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Activities for kids: Playing with facial expressions

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To really make your character look alive, you're going to have to give it an expressive face. Anger, joy...there's no shortage of emotions!

1. A few examples

  • Playing with the eyes and mouth is the secret to creating a successful expression.
  • Feel free to exaggerate the size and shape of the eyes and mouth to convey what your character is feeling.
  • And don't forget the eyebrows, which as you can see are a vital part of the look!


Have fun playing around with different pairs of eyes and a variety of mouths. You'll quickly realise the myriad possible combinations at your disposal...

2. Drawing anger

  • Draw a face as simply as possible: make a cross in the middle to be sure you properly line up the eyes, nose and mouth. For the moment, your face has no expression.
  • To make it angry, simply exaggerate the lines of the eyes and mouth bit by bit.

3. Exaggerating your character's expression

Here are some tips for bringing out your character's feelings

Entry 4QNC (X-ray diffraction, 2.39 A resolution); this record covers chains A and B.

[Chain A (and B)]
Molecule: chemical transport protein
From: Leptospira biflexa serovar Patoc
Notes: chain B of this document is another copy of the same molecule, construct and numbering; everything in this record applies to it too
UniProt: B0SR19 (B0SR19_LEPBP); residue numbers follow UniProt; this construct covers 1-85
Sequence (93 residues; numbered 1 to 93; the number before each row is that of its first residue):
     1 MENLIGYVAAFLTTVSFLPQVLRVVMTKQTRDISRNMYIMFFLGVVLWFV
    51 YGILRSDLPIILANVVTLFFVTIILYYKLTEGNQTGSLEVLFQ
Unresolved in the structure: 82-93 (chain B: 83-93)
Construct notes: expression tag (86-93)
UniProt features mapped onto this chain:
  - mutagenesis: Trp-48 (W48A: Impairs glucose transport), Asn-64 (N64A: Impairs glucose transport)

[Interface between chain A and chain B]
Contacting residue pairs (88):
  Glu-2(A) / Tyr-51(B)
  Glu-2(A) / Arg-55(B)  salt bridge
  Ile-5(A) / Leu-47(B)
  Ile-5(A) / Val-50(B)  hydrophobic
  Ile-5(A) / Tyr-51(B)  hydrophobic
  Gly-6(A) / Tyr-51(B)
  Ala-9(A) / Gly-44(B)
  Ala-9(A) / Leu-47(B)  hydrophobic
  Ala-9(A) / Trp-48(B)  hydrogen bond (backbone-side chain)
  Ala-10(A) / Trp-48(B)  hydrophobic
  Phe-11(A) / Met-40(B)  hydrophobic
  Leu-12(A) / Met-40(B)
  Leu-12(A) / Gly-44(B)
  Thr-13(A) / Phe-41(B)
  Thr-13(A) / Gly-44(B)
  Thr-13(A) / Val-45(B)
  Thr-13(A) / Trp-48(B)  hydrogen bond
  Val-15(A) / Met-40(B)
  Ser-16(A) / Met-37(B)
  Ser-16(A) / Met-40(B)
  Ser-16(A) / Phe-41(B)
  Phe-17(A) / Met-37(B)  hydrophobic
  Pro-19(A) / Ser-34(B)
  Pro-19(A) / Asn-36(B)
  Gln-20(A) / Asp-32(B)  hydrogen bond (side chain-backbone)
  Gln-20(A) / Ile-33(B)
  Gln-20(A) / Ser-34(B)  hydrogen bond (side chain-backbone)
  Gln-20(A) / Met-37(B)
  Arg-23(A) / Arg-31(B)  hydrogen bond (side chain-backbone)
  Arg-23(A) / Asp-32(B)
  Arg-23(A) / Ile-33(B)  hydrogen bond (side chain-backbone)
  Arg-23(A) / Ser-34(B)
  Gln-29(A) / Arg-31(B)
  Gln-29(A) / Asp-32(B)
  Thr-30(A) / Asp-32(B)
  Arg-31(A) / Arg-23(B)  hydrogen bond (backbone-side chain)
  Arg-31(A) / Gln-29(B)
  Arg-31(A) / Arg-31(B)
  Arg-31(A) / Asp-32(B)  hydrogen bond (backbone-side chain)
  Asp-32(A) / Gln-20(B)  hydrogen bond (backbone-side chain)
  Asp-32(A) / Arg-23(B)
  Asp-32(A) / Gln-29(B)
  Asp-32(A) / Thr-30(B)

• Make the eyes or mouth bulge out You mustn't feel confined to the boundaries of the face - quite the contrary, the expression on your character's face will only stand out that much more.

  • Use hatches to portray confusion, and drops of sweat on or off the face to express discomfort, surprise or even fear.
  • Play around with the "flexible" parts of the face. You can convey surprise or fear with a pair of whiskers or some hair that stands on end!

4. Experiment with the nuances of the expression

The rest of the expression must of course be logical and coherent. Practice moving gradually from one emotion to another: for example, your character can go from having a doubtful expression to one of amazement and finally one of outright surprise!

5. It's your turn!

Print or use this image as inspiration to complete the missing expressions with your own personal style.

  • Remember that the feelings you portray on the face of your character must follow one another in a logical fashion (candid laughter should not be followed by rage, for example).
  • If you are unsure, look in the mirror with the expression you wish to portray, and a sheet of paper within arm's reach.

A little anecdote: Bill Watterson, the cartoonist of the extremely expressive Calvin et Hobbes, couldn't believe he was getting paid to spend his days making faces in front of the bathroom mirror to draw Calvin.